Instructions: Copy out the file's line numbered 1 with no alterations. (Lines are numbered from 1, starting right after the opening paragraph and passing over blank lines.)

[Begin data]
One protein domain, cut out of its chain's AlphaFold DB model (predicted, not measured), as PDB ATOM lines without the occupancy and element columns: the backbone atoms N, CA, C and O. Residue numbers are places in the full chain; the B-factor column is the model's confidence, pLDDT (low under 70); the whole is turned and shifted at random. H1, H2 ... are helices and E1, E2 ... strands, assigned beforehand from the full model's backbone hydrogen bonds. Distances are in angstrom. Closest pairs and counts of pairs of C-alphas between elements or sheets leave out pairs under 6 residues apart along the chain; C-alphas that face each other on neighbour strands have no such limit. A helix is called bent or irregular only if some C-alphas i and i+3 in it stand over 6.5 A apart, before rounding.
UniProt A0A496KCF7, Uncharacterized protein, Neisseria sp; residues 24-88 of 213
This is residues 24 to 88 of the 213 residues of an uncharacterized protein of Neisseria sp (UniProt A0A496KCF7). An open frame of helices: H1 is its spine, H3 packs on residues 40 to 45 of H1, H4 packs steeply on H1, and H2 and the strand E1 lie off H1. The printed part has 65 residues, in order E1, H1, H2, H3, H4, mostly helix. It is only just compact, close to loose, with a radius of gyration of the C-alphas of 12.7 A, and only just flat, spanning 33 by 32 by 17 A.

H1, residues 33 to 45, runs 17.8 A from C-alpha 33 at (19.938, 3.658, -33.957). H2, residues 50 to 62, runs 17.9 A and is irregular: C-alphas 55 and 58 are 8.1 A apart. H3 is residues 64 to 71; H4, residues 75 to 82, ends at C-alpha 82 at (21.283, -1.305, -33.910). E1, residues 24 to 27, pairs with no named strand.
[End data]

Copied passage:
UniProt A0A496KCF7, Uncharacterized protein, Neisseria sp; residues 24-88 of 213